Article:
- Cybercriminals are putting more time and resources into stealing and monetizing protected health information (PHI). The healthcare industry is growing increasingly concerned with the harvesting of credentials to gain access to an organization’s network to steal sensitive health information.
Let’s look at some sobering research from the past year to assess the state of healthcare security.
Attacks on the rise
A survey by HIMSS earlier this year found that three-quarters of healthcare organizations experienced a significant security incident in the past 12 months.
These security incidents are expected to grow in sophistication, number, and complexity over the coming years.
The top concerns for healthcare organizations were data breaches, ransomware and credential-stealing malware. The top threat actors were phishing attackers (identified by 37.6 percent of respondents), negligent insiders (20.8 percent) and hackers (20.1 percent). Attackers most often used email to gain access to the organization, comprising 62 percent of breaches. Other means of gaining access to an organization’s network included:
- Web application attacks
- Compromised customer networks
- Weak passwords
- Misconfigured cloud servers
- Human error
The survey also found that most healthcare organizations’ cybersecurity programs have room for improvement. Significant barriers exist for remediating and mitigating security incidents, including lack of people and financial resources. Some organizations do not yet have formal insider threat management programs. Risk assessments widely vary from organization to organization, the survey found.
The healthcare industry’s security wake-up call
In its most recent Data Breach Investigations Report (DBIR), Verizon found that the healthcare industry had 750 cybersecurity incidents last year and around 536 of those incidents involved data disclosure. Medical data was the target of two-thirds of data breaches in the healthcare industry while personal information made up 37 percent of breaches.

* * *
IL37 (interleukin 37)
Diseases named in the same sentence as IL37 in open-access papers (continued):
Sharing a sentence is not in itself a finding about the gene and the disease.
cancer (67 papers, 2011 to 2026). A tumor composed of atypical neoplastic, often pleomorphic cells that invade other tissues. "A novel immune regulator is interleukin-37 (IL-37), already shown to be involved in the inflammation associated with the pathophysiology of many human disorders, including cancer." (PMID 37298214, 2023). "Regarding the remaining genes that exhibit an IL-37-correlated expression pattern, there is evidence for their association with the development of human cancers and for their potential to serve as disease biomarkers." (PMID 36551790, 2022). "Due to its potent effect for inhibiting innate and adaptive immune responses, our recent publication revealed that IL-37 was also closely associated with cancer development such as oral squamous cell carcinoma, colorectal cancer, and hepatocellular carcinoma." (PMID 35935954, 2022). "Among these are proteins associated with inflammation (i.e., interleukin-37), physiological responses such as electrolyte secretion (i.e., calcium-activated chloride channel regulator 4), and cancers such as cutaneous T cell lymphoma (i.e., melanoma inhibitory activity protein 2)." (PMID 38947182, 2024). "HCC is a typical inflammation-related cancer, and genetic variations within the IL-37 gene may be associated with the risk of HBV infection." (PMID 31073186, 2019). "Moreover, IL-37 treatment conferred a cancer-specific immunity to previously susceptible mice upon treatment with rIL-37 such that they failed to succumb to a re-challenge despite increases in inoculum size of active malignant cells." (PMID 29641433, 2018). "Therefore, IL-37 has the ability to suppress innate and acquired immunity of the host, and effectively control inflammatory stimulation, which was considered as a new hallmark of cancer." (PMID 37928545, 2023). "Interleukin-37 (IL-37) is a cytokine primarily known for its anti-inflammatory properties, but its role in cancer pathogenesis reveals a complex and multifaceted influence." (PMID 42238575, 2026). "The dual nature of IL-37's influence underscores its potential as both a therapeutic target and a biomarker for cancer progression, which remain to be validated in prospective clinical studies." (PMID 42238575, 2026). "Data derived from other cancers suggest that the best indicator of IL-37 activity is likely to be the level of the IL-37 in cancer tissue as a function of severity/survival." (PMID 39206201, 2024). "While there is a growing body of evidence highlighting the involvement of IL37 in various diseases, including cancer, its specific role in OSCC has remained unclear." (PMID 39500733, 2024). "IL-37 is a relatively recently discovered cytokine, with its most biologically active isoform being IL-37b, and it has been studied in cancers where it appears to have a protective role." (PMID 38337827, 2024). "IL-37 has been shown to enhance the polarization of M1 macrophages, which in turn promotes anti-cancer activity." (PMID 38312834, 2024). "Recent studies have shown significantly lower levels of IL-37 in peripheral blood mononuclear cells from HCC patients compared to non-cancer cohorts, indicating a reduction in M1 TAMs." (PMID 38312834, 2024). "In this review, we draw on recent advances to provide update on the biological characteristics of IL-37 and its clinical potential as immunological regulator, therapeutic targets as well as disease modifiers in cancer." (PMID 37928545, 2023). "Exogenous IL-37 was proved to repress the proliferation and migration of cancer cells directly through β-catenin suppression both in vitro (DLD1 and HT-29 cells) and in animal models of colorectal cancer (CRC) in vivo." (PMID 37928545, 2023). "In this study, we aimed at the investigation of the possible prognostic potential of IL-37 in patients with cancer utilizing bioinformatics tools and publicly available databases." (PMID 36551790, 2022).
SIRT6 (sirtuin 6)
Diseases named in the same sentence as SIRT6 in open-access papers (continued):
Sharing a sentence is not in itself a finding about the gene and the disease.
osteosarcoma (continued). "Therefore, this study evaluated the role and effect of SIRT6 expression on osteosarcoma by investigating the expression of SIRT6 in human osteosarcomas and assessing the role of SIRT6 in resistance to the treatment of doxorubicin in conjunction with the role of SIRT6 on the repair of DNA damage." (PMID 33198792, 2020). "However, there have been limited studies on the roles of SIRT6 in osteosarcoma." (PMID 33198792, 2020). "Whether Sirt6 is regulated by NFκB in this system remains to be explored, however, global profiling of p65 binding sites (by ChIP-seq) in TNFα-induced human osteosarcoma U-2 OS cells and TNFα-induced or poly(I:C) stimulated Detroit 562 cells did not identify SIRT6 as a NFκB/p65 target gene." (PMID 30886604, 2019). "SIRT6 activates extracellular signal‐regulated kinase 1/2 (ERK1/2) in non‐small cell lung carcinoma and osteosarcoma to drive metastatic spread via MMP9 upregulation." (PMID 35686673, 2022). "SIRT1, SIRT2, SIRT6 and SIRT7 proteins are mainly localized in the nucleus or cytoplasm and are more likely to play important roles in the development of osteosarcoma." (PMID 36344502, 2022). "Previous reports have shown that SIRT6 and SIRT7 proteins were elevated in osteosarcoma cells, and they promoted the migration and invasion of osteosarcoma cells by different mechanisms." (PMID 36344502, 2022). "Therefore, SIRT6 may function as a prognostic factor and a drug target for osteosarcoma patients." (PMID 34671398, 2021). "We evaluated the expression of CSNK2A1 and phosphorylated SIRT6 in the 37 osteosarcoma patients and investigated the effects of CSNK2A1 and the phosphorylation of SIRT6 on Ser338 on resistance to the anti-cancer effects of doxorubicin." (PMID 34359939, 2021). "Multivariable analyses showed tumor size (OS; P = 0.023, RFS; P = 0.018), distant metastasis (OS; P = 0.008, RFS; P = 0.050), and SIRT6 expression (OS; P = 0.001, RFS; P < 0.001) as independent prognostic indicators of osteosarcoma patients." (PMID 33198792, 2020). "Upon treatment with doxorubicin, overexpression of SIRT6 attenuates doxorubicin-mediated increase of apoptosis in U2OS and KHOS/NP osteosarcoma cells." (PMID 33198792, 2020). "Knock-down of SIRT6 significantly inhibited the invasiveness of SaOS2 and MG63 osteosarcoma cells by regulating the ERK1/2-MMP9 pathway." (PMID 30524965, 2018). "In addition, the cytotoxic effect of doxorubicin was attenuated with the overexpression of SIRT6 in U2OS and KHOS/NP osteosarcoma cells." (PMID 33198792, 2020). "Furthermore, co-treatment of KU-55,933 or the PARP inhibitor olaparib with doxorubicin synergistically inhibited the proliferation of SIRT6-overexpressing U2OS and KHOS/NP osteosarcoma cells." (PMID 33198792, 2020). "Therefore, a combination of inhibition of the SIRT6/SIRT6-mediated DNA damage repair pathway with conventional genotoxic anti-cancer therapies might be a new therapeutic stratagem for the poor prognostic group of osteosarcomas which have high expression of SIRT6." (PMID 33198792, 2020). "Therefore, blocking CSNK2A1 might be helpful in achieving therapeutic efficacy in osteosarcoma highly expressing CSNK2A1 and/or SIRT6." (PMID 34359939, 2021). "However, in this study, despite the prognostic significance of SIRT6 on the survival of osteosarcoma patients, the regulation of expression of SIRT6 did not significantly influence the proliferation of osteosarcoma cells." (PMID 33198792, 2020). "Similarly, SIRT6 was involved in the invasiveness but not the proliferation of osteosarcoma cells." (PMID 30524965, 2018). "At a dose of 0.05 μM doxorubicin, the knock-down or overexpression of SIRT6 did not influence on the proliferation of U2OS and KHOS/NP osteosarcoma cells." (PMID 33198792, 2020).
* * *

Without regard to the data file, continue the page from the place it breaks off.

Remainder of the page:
Most alarmingly, DBIR found that the healthcare industry is among the most ill-prepared when it comes to stopping insider data breaches. In fact, the healthcare industry was the only sector that had more internal actors behind data breaches than external actors.
Patients are losing trust in the system.
This poor state of healthcare data security has lead to anxiety among consumers about their PHI. According to a survey of more than 2,000 US adults by The Harris Poll, around half of the respondents were extremely or very concerned about the security of their PHI (e.g., diagnoses, health history, test results). The survey also found that US adults are most concerned about diagnosed medical conditions and diseases being mishandled or shared without their permission.
Around one-third of those respondents currently use an online portal to access their PHI, with those older than 34 more likely to use a portal than 18- to 34-year-olds — 39 percent to 28 percent, respectively. Among those who chose not to use an online health portal, the top reasons cited were a preference for discussing their health in person and concerns about the security of accessing their health information online.
In a study released earlier this year by the Office of the National Coordinator for Health Information Technology, 25 percent of individuals who were offered access to their online medical records did not access that information because of patient privacy and security worries.
The costs of healthcare data breaches are well documented. The annual study of data breach costs by the Ponemon Institute estimated that healthcare data breaches cost an average of $408 per record in 2018f — the highest of any industry — and nearly three times higher than the cross-industry average of $148 per record. The study also found that the average cost of a data breach across industries and countries is $3.86 million, a 6.4 percent increase from 2017 and a nearly 10 percent net increase over the past five years.
Ponemon analyzed hundreds of cost factors surrounding a breach, from technical investigations and recovery, to notifications, legal and regulatory activities, and cost of lost business and reputation. It found that costs are heavily impacted by the amount of time spent containing a data breach, as well as investments in technologies that speed response time.
Taken together, all of this research points to deep concerns and challenges to securing patient data, not to mention the consequences for failing to do so: high emotional and financial costs. In the next article in this series, we will explore a handful of promising solutions that can help mitigate risks in the healthcare industry.